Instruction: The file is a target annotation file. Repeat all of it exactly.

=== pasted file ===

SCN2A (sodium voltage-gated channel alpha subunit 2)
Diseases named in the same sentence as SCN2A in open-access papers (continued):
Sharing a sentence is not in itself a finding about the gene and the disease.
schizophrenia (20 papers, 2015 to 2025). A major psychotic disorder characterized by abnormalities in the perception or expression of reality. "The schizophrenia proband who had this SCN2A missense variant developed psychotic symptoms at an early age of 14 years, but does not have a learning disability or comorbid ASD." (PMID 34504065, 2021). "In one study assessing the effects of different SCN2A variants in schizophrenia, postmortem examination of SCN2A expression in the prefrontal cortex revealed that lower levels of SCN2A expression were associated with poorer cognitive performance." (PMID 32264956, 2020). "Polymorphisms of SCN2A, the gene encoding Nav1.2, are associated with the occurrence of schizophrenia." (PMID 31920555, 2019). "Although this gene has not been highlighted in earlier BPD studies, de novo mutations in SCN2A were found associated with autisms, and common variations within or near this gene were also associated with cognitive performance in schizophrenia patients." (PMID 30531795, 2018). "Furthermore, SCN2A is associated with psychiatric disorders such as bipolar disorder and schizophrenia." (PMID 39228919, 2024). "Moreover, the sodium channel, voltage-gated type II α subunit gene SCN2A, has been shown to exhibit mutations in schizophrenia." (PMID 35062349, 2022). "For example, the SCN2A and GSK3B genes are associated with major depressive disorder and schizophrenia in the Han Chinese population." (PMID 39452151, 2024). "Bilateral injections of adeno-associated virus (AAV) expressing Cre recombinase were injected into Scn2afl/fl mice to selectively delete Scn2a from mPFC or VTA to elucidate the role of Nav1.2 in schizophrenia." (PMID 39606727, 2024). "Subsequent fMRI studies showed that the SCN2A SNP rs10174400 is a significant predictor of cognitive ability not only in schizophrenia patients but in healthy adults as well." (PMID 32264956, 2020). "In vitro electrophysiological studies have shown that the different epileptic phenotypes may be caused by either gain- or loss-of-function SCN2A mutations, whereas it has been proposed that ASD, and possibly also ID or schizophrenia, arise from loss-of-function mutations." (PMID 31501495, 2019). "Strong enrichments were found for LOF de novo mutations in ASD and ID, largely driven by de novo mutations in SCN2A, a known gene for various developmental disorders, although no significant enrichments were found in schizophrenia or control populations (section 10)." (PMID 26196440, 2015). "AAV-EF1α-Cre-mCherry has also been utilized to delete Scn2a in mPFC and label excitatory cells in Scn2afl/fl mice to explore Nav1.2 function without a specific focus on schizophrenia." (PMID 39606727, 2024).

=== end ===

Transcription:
SCN2A (sodium voltage-gated channel alpha subunit 2)
Diseases named in the same sentence as SCN2A in open-access papers (continued):
Sharing a sentence is not in itself a finding about the gene and the disease.
schizophrenia (20 papers, 2015 to 2025). A major psychotic disorder characterized by abnormalities in the perception or expression of reality. "The schizophrenia proband who had this SCN2A missense variant developed psychotic symptoms at an early age of 14 years, but does not have a learning disability or comorbid ASD." (PMID 34504065, 2021). "In one study assessing the effects of different SCN2A variants in schizophrenia, postmortem examination of SCN2A expression in the prefrontal cortex revealed that lower levels of SCN2A expression were associated with poorer cognitive performance." (PMID 32264956, 2020). "Polymorphisms of SCN2A, the gene encoding Nav1.2, are associated with the occurrence of schizophrenia." (PMID 31920555, 2019). "Although this gene has not been highlighted in earlier BPD studies, de novo mutations in SCN2A were found associated with autisms, and common variations within or near this gene were also associated with cognitive performance in schizophrenia patients." (PMID 30531795, 2018). "Furthermore, SCN2A is associated with psychiatric disorders such as bipolar disorder and schizophrenia." (PMID 39228919, 2024). "Moreover, the sodium channel, voltage-gated type II α subunit gene SCN2A, has been shown to exhibit mutations in schizophrenia." (PMID 35062349, 2022). "For example, the SCN2A and GSK3B genes are associated with major depressive disorder and schizophrenia in the Han Chinese population." (PMID 39452151, 2024). "Bilateral injections of adeno-associated virus (AAV) expressing Cre recombinase were injected into Scn2afl/fl mice to selectively delete Scn2a from mPFC or VTA to elucidate the role of Nav1.2 in schizophrenia." (PMID 39606727, 2024). "Subsequent fMRI studies showed that the SCN2A SNP rs10174400 is a significant predictor of cognitive ability not only in schizophrenia patients but in healthy adults as well." (PMID 32264956, 2020). "In vitro electrophysiological studies have shown that the different epileptic phenotypes may be caused by either gain- or loss-of-function SCN2A mutations, whereas it has been proposed that ASD, and possibly also ID or schizophrenia, arise from loss-of-function mutations." (PMID 31501495, 2019). "Strong enrichments were found for LOF de novo mutations in ASD and ID, largely driven by de novo mutations in SCN2A, a known gene for various developmental disorders, although no significant enrichments were found in schizophrenia or control populations (section 10)." (PMID 26196440, 2015). "AAV-EF1α-Cre-mCherry has also been utilized to delete Scn2a in mPFC and label excitatory cells in Scn2afl/fl mice to explore Nav1.2 function without a specific focus on schizophrenia." (PMID 39606727, 2024).